Charlie Ngatai admits he contemplated duping the medical teams because of desperation to play for the All Blacks and get back on the field.
The 26-year-old has been sidelined since May 7 when he was concussed playing against the Highlanders. He was called into the All Blacks' camp in Auckland last month but was sent home a couple of days later when it was clear he hadn't recovered sufficiently.
Ngatai admitted, however, that he thought about keeping some things to himself in an effort to get back on the field.
"Yeah, I did," he confirmed to Newstalk ZB's Tony Veitch. "Even a couple of weeks ago, you wanted to get back on the field. You are starting to feel right but the doctors and medical staff know what's best.
"I tried to push things. I told them I was fine and training well but knew deep down when I got home that I didn't feel right.
"I just didn't feel right heading up to Auckland [to join the All Blacks camp] and I was having headaches all day. I couldn't sit in meetings - the concentration levels needed - after taking a big knock."
It could have been Ngatai's year. The departures of both Conrad Smith and Ma'a Nonu to France and the fact Sonny Bill Williams committed to the Olympic sevens programme meant a vacancy existed in midfield. He was on course to snare the All Blacks No12 jersey after being one of the best players in the early rounds of Super Rugby for the Chiefs.
"I saw the players leaving [the All Blacks] and I was playing good rugby through Super and then I got a knock. It was frustrating. I wanted to be in the All Blacks, especially after being named."
Ngatai's symptoms included dizziness, light-headedness and headaches and he found he needed to rest and sit down for up to 15 minutes after training to clear any light-headedness.
He's much better now but is yet to test his recovery in contact and it was announced this week he would take the rest of the season off, meaning he will miss the remainder of the Mitre 10 Cup for Taranaki and any chance of making the All Blacks' end-of-year tour.
"All [the medical staff] say I'm going to have a full recovery after the way I have progressed in the last four or five months. It's quite good, really. But it's a matter of time and it's really up to me when I'm feeling right to push it to that next level and that next level is contact, because everyone has to make tackles and go into contact at some stage, and maximum heart rate training.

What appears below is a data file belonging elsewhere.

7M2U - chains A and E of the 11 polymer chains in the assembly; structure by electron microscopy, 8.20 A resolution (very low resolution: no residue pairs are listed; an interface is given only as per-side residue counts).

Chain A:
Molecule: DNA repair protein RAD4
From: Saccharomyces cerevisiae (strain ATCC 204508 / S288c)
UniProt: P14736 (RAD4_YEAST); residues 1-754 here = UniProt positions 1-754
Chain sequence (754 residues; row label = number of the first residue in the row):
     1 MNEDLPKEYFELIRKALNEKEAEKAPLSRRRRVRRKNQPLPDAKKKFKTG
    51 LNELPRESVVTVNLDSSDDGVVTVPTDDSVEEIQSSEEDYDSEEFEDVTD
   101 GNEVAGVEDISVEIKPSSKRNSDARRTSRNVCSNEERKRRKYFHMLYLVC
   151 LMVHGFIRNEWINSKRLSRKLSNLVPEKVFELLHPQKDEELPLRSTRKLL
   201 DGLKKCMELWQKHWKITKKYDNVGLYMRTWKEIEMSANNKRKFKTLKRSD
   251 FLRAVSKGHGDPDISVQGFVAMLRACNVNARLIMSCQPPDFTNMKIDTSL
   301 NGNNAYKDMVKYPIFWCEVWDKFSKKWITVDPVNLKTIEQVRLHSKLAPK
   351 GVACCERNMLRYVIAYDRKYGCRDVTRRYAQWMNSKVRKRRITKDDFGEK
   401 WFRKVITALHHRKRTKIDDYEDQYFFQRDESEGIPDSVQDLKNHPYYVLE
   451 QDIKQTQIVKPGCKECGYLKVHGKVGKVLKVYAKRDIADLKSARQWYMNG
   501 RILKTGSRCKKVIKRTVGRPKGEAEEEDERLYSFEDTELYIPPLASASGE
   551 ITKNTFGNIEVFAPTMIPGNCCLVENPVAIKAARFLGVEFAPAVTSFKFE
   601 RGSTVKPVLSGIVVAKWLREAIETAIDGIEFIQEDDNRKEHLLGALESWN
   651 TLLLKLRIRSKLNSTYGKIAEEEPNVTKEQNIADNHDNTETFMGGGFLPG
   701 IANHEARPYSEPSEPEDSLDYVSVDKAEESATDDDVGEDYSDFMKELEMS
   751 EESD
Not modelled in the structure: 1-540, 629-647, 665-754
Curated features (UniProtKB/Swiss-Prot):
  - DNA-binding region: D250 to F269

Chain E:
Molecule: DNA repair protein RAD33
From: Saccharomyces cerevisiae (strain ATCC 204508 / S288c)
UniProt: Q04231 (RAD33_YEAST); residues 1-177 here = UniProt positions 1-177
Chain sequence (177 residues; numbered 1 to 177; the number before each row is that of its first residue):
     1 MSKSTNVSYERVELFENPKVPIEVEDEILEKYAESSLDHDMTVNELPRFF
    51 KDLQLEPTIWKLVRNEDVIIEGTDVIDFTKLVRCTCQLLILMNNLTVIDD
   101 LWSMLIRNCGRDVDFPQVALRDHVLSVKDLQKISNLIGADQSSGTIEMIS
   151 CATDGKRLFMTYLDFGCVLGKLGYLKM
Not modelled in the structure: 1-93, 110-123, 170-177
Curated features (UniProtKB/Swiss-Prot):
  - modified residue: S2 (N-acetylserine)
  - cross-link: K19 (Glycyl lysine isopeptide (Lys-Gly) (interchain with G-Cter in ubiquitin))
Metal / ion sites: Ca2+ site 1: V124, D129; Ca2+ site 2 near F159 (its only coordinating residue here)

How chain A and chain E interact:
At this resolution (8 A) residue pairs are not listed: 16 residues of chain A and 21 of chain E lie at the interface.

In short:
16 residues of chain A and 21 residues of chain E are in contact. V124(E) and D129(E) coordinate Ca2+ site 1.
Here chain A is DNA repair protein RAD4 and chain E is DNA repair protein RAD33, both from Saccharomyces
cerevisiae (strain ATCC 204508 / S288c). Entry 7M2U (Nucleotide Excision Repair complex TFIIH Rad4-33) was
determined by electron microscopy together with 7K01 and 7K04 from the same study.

"I thought about giving it a little nudge and trying to play again but I didn't think I was ready. It's going to take longer to get confident and go into those places."
The greater understanding of concussion has made those decisions easier but it's also increased fears. American football in 2013 paid out US$765 million ($1.05 billion) to more than 4500 former players, some suffering from depression, dementia and Alzheimer's amid accusations the NFL concealed the dangers of concussion.
A similar scenario is emerging in New Zealand with a number of former players admitting they are struggling with similar symptoms and their possible link to rugby. Others, like Ben Afeaki who retired at 27 because of concussion, are concluding their health has to come first.
Ngatai's Chiefs team-mate, Sam Cane, was concussed twice earlier this year. He passed a sideline test during the Super Rugby semifinal against the Hurricanes and played on but spent the next three days with headaches and nausea.
"It was worrying me when I was feeling crook and you don't know when you are going to get better," he said. "I really feel for people who have to experience that for a decent period.
"I try not to worry too much about the future. Time will tell."
Ngatai had a simple message for anyone who suspected they might be concussed.
"If you take a knock, stay down and tell the doc or your team-mates about it because if you take another one, you are risking your life."